Could developers be a big part of the solution to Metro Vancouver’s funding gap to fulfill a multi-billion dollar public transit expansion and improvement plan? To help alleviate transit funding woes, TransLink’s Mayors’ Council and the provincial government are looking to charge developers extra for building significant dense developments near SkyTrain stations.
Peter Fassbender, the Minister responsible for TransLink, told Vancity Buzz that initial findings indicate $800 million could be raised for a single project like the underground extension of SkyTrain’s Millennium Line under the Broadway Corridor. If all the systemwide opportunities are considered, as much as $2 billion could be generated.
But at this time, there is no proposed funding model and structure for how the new revenue stream could be raised from developers.
“What is clear to us is there is a a potential for revenue that could be used to help fund transit in the future,” said Fassbender. “The way it would be collected and the formula would be something we would want to something we would work with cities and the development community on.”
Developers are already funding several transit infrastructure projects in the region, including a full commitment to the cost of constructing the Canada Line’s planned additional stations at Capstan Way in Richmond and 57th Avenue in Vancouver as well as a partial commitment for the Evergreen Line’s Lincoln Station.
A number of developments around the future Capstan Station, built by developers such as Concord Pacific, Pinnacle, Polygon, and Yuanheng, are funding the $25-million station construction cost through the sales of condo units. As a part of the redevelopment of the Pearson Dogwood lands, Vancouver Coastal Health and Onni Group are providing the funding needed to construct an underground station at 57th Avenue.
And for Lincoln Station, adjacent real estate developers and the owner of Coquitalm Centre mall are funding a portion of the $28-million station.
However, Fassbender says the proposed new model goes much further as it would densify entire major transit corridors, not just the location of the SkyTrain station. A radius of two or three blocks around a station could be densified in exchange for extra contributions from developers for the sole purpose of funding transit projects. In the process, more walkable and transit-oriented communities that depend less on the automobile will be created.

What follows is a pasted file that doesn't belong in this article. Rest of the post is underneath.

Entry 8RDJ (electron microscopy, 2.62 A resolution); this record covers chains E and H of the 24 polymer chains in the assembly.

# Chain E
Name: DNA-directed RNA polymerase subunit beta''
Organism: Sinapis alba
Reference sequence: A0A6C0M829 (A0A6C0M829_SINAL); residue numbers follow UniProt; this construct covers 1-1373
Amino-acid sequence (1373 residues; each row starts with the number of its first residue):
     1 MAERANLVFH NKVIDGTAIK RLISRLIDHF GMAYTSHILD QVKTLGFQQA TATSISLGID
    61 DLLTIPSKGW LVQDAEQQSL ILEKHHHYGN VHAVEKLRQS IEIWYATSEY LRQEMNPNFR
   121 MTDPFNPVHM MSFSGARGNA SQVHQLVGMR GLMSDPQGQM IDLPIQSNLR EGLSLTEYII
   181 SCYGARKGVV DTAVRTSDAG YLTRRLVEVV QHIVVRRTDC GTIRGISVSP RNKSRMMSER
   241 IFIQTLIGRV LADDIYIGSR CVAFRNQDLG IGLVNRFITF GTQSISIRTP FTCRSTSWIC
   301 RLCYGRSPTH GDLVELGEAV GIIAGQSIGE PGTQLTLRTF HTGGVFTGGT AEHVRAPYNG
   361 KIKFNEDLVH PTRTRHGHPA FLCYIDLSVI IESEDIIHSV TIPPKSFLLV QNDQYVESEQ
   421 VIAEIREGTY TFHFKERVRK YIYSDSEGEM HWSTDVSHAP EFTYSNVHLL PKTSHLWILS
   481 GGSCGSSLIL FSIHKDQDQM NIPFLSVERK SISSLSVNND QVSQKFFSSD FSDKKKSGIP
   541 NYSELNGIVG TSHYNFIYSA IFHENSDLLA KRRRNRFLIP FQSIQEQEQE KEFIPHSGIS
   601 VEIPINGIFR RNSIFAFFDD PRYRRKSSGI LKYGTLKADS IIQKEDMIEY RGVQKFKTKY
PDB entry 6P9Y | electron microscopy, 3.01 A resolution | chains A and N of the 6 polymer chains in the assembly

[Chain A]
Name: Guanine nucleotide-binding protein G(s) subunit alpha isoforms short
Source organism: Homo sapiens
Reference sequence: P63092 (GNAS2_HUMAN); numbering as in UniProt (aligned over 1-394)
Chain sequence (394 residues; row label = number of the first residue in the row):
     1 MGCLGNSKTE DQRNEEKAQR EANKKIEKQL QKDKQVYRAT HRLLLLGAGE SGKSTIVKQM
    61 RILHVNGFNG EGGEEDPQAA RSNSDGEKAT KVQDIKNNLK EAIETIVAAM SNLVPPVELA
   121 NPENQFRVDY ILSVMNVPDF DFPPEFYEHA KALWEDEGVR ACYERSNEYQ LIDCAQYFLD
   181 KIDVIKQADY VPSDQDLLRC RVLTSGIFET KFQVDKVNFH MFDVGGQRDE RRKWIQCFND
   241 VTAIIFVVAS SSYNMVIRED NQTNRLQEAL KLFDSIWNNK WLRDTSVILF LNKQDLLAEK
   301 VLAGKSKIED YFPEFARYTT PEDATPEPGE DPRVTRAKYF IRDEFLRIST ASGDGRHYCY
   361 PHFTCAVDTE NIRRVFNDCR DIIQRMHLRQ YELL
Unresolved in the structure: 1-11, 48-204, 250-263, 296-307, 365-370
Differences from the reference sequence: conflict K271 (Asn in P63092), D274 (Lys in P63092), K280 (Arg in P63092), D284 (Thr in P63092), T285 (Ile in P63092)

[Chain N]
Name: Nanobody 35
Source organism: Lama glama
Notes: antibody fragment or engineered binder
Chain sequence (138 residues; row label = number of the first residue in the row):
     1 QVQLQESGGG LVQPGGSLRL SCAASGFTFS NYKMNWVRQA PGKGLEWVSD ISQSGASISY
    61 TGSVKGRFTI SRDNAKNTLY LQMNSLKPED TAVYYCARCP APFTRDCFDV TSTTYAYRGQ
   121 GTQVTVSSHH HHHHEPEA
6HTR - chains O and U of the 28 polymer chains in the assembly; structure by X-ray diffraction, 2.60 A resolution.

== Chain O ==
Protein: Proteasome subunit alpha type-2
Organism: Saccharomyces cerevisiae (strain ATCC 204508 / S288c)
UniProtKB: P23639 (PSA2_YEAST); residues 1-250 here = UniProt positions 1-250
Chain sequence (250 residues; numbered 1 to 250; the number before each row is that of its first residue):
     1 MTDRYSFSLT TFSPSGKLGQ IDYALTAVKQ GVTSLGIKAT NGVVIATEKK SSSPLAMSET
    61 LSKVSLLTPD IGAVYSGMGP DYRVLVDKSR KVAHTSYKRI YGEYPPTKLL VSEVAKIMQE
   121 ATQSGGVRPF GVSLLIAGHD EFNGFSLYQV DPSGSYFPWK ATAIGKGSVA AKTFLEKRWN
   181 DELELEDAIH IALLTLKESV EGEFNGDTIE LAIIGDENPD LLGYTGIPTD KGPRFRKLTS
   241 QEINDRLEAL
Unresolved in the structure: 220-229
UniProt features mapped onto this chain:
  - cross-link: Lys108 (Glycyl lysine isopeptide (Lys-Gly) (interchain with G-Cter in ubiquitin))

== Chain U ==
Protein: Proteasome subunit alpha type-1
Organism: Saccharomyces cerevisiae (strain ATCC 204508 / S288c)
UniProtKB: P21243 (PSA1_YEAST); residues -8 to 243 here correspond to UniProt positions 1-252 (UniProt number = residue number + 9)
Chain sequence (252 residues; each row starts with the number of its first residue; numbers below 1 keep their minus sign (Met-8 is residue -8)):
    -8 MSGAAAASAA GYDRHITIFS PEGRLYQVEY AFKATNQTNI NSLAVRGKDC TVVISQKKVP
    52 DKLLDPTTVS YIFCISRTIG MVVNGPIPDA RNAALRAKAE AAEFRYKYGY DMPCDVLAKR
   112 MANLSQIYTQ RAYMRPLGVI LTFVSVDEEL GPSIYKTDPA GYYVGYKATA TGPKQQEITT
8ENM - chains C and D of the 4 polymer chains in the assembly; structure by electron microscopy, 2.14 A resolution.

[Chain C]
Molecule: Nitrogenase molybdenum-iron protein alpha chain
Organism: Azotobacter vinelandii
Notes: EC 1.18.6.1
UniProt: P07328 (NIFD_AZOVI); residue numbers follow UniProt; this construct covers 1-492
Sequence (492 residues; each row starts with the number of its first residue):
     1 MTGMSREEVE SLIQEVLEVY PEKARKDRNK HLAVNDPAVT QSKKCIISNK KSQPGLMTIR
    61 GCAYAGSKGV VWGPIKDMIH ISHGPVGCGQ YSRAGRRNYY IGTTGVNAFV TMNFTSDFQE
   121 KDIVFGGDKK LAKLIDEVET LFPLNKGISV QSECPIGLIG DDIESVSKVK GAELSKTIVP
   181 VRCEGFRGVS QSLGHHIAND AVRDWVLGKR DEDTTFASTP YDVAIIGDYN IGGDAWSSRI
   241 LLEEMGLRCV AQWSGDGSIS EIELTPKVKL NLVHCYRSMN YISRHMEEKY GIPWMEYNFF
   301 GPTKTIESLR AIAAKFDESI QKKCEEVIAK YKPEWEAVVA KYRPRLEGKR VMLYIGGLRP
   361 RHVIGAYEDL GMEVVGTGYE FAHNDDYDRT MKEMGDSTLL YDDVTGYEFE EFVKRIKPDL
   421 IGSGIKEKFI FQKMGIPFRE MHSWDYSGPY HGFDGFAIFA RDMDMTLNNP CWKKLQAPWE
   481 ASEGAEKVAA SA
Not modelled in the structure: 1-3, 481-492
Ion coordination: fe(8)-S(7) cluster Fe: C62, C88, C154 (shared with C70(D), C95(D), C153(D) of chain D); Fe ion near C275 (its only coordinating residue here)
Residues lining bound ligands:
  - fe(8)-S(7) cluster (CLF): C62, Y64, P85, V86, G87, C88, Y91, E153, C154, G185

So far, the feedback received from developers about the potential new revenue source has been positive.
“It is attractive for developers to be along transit routes as that helps to increase the value of their developments,” he said. “They also see the benefits of the transit system being expanded that allows for them to build product along transit corridors, and they also want to be sure that whatever formula is produced is fair to them as well so that they can continue to be profitable while they are making and agreeing to transit contributions as well.”
If developers are asked to help cover transit expansion, the costs would likely be passed on to the consumer and potentially add to the region’s housing affordability issues. But Fassbender says it could have the opposite effect by creating more supply, especially if densification optimizes the economies of scale of developments.
“We have more supply, which means there will be more product on the market and prices should moderate as a result,” he said.
Municipalities in Metro Vancouver already pursue developers to cover any additional infrastructure required to support their developments, such as sewers and water connections.
Developers also negotiate with municipal governments for density allowances, particularly for major projects, in return for Community Amenity Contributions (CAC) that support new parks, green spaces, daycares, and public facilities. In Vancouver, social housing is also classified as a possible CAC-funded project.
Although the federal government has raised its transit funding contribution to up to 50% for the Broadway extension and Surrey light rail projects, the provincial government has maintained that it will not increase its share of funding beyond 33%.
With the larger federal contribution, TransLink and local municipal governments are now responsible for 17%, down from the traditional share of 33%. But the provincial government has rejected the Mayors’ Council’s proposals for vehicle levies and tolls to raise the local government share, and regional voters in last year’s plebiscite did not support a half per cent regional increase in the regional sales tax to support the transit expansion plan.
The Mayors’ Council plan will cost $7.5 billion, which includes $4.5 billion for the Broadway extension and Surrey light rail projects.